Place the nuts and seeds into a bowl and cover with warm water. Allow the nuts and seeds to soak 4 hours or overnight. Strain and rinse the nuts and seeds and put them into the blender. Add 5 cups water and the remainder of the ingredients. Blend on high for 60 seconds or longer.
Line a bowl with the nut milk bag and pour the nut milk into the bag. Squeeze out the milk, leaving behind the nut pulp and fibers. Discard. Add an extra cup of water to your bowl to increase volume to 6 cups if desired. Transfer to a large jar or bottle and store in the refrigerator for up to a week.
Note: If you want to kick it up a notch you can also add 1 teaspoon of spirulina to the recipe. Read more about spirulina and its' benefits here, here, and here!
Nutrition Facts (per cup)- using 1/2 cup pumpkin seeds: 90kcal, 3.2g protein, 4.5g carbs, 7g fat with 23% of daily value of calcium, 16% of magnesium, 45% selenium, 5% of iron and zinc, and 17% of choline.
Be Educated on a Dairy Free Diet
When you look at the dairy shelves today there are many vegan options available. Usually, they are made from a nut or seed base. Lately, oat milk has been getting a lot of marketing press. But do these products really make the cut nutritionally speaking?? That is a great question! Making a smart choice can be really difficult if you do not know what to look for.
Although plant based non-dairy products can be a helpful alternative if someone struggles with a lactose or milk protein intolerance, they are often not as nutrient dense as you may think they are. Plant based yogurts and milks are commonly low in protein and calcium and high in added sugars, thickeners, and gums. You have to be very careful when selecting a product to make sure you are not missing out on certain nutrients that you would otherwise get from dairy milk products.
PROTEIN CONTENT vs SUGAR CONTENT
When comparing protein content most plant based milks and yogurts contain very little, usually about 1-3g per serving (unless it’s soy milk). On the other hand, 1 cup of regular milk or yogurt contains 8g of protein, while the Greek yogurt varieties contain up to 25g per cup! That is very significant when compared to their plant based counter parts.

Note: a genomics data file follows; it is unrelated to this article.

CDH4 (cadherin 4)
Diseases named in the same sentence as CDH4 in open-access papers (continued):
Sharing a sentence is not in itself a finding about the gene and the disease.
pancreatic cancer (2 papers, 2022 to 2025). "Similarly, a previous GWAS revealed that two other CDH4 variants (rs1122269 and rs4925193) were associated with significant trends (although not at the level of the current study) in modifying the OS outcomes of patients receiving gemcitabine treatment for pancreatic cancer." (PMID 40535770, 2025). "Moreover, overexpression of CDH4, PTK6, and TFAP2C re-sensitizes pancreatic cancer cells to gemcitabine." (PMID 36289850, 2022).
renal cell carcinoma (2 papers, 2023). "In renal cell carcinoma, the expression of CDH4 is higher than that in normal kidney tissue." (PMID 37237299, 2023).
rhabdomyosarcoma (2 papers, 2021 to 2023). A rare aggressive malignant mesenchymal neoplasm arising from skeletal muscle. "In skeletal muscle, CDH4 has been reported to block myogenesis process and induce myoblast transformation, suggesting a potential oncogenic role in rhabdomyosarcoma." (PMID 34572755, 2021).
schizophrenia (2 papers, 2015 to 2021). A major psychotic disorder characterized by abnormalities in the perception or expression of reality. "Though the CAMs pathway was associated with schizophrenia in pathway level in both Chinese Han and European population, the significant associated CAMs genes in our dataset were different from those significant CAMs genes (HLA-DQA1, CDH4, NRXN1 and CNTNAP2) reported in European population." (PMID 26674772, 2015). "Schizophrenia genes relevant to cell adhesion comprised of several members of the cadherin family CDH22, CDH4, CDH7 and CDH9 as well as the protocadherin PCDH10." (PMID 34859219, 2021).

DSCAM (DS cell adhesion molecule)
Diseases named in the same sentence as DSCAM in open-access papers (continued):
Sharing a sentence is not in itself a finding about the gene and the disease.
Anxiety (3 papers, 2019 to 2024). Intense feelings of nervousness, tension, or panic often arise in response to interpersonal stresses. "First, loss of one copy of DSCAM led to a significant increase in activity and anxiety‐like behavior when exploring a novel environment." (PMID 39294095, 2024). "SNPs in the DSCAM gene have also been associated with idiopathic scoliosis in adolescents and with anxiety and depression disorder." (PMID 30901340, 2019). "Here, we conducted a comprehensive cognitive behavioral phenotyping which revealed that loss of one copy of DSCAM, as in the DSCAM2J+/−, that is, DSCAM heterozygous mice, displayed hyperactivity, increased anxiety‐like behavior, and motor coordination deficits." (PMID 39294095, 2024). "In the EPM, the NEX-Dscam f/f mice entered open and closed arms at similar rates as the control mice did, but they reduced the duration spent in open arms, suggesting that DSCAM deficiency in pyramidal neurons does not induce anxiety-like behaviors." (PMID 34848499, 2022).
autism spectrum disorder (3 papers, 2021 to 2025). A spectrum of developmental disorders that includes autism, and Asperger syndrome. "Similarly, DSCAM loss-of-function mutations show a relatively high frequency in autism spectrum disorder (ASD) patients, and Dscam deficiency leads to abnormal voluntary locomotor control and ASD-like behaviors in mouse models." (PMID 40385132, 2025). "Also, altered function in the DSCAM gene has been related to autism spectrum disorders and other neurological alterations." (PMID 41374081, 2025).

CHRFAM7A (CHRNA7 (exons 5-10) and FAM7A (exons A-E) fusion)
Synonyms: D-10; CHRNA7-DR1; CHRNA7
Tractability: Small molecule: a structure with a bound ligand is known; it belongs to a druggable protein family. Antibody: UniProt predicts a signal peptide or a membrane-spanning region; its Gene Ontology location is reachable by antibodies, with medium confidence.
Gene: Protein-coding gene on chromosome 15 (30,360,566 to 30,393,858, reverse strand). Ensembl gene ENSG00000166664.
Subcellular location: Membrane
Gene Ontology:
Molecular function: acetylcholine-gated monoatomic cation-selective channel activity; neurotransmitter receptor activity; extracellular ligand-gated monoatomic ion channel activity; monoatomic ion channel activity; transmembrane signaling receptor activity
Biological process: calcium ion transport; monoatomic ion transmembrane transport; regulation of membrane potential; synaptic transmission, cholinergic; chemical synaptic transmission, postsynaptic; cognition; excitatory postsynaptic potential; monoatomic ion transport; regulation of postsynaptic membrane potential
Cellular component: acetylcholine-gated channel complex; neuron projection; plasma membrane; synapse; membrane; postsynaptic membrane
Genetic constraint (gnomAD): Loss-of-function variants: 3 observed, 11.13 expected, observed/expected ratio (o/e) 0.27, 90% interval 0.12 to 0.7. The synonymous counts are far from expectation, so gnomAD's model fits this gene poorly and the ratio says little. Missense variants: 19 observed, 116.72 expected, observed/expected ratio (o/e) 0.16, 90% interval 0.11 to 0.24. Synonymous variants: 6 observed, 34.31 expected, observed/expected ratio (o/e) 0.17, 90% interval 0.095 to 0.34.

Unfortunately, both the plant and dairy based products are often sweetened with added sugars to increase palatability. This is more often true with plant based products because milk is naturally sweet from lactose. Even plain varieties of plant based yogurts often contain added sugar. If you combine this with their low protein content it is a recipe for increased blood sugar spikes and increased hunger shortly after consumption.
Dietitian Tip: Choose a plant based product that contains more protein and less added sugar to help maintain satiety for a longer period of time and reduce blood sugar spikes. Plus, instead of adding more honey or maple syrup to plain yogurts or milks, pair them with fresh berries for a little high fiber sweetness and add a handful of nuts (or tablespoon nut butter) to increase the protein, fat, and fiber for more blood sugar support and increased satiety.
Plant Based Yogurts with HIGH protein and LOW Sugar:
Plant Based Milks with HIGH Protein and LOW Sugar:
As with dairy products the probiotic action of most plant based yogurts is very minimal. By the time yogurts reach your plate the number of live cultures is limited. Tanginess or tingling is often the characteristic of live, active fermentation which indicates higher probiotic potential. If you make your own 24 hour yogurt at home, whether dairy or plant-based, it will yield a much higher probiotic count than store bought.